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Orion aka "Ol' Boom-boom"


nyrath
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OK, the Nyrath edition is now updated with a working version.  It seems it cannot live in a folder called Nyrath.  But if I simply rename the GameData entry to USAFOrion, everything works fine.  I've been through the code searching for references, but I can't find why this is.  It may be baked into the models or old style mbm texture maps, or something.  But, the short version is, if the mod installs to USAFOrin, it works.  If it installs to Nyrath, it doesn't.

I'll need to get the entry in netkan fixed up before CKAN will install this.

All the checking references did make me notice that all the parts have a manufacturer "Chung Atomics, INC.", and a copied set of agencies from the TD edition with no sign of Chung Atomics.  I've added Chung Atomics to the agencies, removed the unused agencies and cleaned up that a bit (left the logos there because, dunno, to be honest.

Anyways, off to github and netkan for me.

 

Pull request submitted for change to netkan.  Now sleep!  Or back to re-doing models and textures for the bits.

Edited by TiktaalikDreaming
pull req
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16 minutes ago, Ranchoth said:

I can confirm it's working A-OK on my end. And in fact, I decided to take the opportunity to try building one of those Saturn V/Orion complexes I've heard so much about!

qVsQTLh.png

...I might have gotten the plans upside down, or something.

The upper stages are clearly for landing. :)

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I've been popping part adjustments as teasers over on the TD Orion bits forum topic.  Basically part revamps I'm trying to have ready before 1.3 hits.  But certain aspects of that depended on me being able to sort the max number of bomb types before the USAFOrion.dll module caps out and provides lovely nullReference errors.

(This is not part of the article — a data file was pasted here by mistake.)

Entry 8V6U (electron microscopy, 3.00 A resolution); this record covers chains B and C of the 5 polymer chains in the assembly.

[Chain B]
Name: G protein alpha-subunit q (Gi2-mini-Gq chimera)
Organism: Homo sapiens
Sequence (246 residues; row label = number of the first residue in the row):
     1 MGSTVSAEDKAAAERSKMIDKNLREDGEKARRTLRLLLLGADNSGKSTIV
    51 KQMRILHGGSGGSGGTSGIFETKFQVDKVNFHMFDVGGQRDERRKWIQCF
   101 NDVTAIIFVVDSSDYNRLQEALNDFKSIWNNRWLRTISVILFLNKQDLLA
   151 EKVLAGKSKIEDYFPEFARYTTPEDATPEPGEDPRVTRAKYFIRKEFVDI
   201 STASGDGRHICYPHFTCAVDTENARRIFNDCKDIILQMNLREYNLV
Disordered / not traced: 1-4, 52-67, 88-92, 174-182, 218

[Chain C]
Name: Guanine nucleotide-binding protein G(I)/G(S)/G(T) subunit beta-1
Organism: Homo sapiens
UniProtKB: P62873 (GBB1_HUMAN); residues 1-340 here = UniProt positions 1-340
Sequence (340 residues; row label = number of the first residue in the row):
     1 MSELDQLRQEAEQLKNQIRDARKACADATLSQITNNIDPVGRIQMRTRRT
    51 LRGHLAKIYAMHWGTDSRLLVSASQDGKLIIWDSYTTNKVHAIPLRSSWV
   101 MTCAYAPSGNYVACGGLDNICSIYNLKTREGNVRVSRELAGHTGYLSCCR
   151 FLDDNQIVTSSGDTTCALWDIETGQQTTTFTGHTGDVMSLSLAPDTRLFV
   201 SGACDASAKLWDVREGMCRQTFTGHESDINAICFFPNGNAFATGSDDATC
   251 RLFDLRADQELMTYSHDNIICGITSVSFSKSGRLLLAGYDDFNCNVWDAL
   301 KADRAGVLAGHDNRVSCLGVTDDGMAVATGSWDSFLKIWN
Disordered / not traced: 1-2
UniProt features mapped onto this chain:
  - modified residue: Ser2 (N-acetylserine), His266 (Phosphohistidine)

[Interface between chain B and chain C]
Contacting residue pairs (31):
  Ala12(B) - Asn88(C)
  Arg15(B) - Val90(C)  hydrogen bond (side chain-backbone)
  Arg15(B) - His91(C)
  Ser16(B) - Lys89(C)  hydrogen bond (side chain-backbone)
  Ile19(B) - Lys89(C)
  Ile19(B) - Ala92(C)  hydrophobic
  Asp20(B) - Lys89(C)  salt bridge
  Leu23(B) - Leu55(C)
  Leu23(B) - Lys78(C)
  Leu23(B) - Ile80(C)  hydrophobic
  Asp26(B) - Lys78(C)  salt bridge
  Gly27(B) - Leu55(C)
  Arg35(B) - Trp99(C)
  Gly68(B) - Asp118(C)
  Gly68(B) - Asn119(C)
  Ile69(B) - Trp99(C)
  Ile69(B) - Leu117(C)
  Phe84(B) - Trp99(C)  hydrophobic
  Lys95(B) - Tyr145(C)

I'd previously found both an array size value (would have been soooo nice if that's all there was to it) and then a set of enable and disable procedures enumerated out for each value of the array.  But that still didn't work.  Today I found (right above the other one, where people with eyeballs and braincells should have been able to spot it) another set of enumerated functions.  I've done something horrible in LibreOffice Calc to autogenerate the code for me, and it actually works.  I *think* I need 18 (6 nuke sizes for each of stackable magazines, 10m loader floor, and 80foot loader floor)  at the moment, but I'm considering raising that to the 18 for TD Orion plus the 9 needed for Nyrath Orions, so the way they break if loaded together on one game doesn't occur.

 

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Back on the user end, I've been doing some more fiddling with steam jets—using figures mostly consistent with what I'm seeing online (I think I might be consuming too much electricity), they seem to be working quite well.
 

So, I decided on a test run on an operational mission. Now I, like a lot of people, have never actually been to Dres. And I've also mused over the idea of robotically deploying an ISRU mining/fuel depot out in the outer solar system, to better serve long-range exploratory missions. (It might make my next series of Sundiver probes a bigger success, for one.) This seemed like a perfect opportunity to check three boxes at once!

wUvjBFB.png

hchrjVg.png

To make the most of the considerable spacelift capability of the Orion, and my continuing commitment to nuclear propulsion technology, I decided it would be most effective to bulk ship solid fuel, in the form of raw, unrefined Uraninites—about, oh, ten thousand metric tons worth, in 5 meter shipping kontainers.

bmbAQaj.png